Jeff Bezos writes about Amazon to enhance its value to its shareholders, employees, and customers. Business rock star though he is, Jeff Bezos cannot prescribe the right medicine for your company. As the CEO of the most successful retailer and cloud computing provider the world has ever seen, he almost certainly doesn’t have the time or the energy to care.
I’m not saying that his letter has no value if, like most people, you neither work for Amazon nor own Amazon stock. Just be mindful that, like any capable marketer, Bezos has a primary target audience in mind. You’re probably not it.
So how should you digest his letter? Here are a few suggestions that have helped me extract value while maintaining perspective.
This is a prescription for playing offense, not defense: Bezos calls this letter “…a starter pack of essentials for Day 1 defense.” (Emphasis is mine.) Read these essentials carefully, though, and you’ll see that they are a recipe for playing offense, not defense. In a rapidly changing, innovating market, going on offense is the only way to play it. Put another way, if you spend limited company time and resources trying to protect your innovation or market lead, you’re just buying time before some disruptor will eat your lunch.
Bezos’ “essentials” are interesting – and inarguable: Try to take the anti position on any of the following of his four essentials: customer obsession, a skeptical view of proxies, the eager adoption of external trends, and high-velocity decision making. A company that is lazy about understanding its customers, relies entirely on proxies, ignores external trends, and embraces slow decision making – sounds just like Dunder Mifflin.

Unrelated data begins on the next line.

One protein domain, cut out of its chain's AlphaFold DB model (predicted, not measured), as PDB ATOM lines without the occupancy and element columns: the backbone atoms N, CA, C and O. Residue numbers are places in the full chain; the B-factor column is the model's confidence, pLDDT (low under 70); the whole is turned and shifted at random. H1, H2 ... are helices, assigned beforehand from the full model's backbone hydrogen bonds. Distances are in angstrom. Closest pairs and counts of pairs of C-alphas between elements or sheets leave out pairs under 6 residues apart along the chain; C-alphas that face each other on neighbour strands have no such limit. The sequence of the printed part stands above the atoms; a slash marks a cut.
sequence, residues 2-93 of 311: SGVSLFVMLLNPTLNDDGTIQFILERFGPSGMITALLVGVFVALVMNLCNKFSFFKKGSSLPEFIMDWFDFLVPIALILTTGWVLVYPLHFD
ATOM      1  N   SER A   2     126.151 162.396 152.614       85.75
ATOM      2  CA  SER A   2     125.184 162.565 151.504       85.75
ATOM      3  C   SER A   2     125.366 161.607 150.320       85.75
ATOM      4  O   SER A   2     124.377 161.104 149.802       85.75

What’s your priority? Amazon could have emphasized all sorts of other worthy and indisputable essentials that didn’t make the cut. For example, how about hiring smart, adaptable, diverse talent, or emphasizing a culture of investment as opposed to spending? The far more interesting question for business leaders not named Jeff Bezos: what four essentials would appear in your shareholder letter? Let the debate begin.
How would you bring your essentials to life? With the exception of high velocity decision making, the details of which consume 38% of his letter, Bezos doesn’t reveal much about how Amazon makes its essentials a part of every day work. How companies bring their values to life is really interesting because the effort it requires is really hard. I’d love to know how Amazon learns enough about enough customers beyond surveys and research to make informed decisions. Wouldn’t it be really interesting to know how Bezos encourages his leadership to stay current on external ideas? He doesn’t let on, though, so we’re left to go figure it out ourselves. That’s a good thing.
Bezos’ letter is a brilliant display of personal branding, but it isn’t for or about you. Yet I wouldn’t be surprised to learn that startup founders held closed door sessions to figure out how their companies can embrace Amazon’s four essentials, even if those may not be the most essential priorities for most other companies.
Rather than emulate Amazon, think about what factors enable you to grab and hold the lead in your market. Debate how to lift them off the paper and into your culture. That’s the more interesting and important work you can do.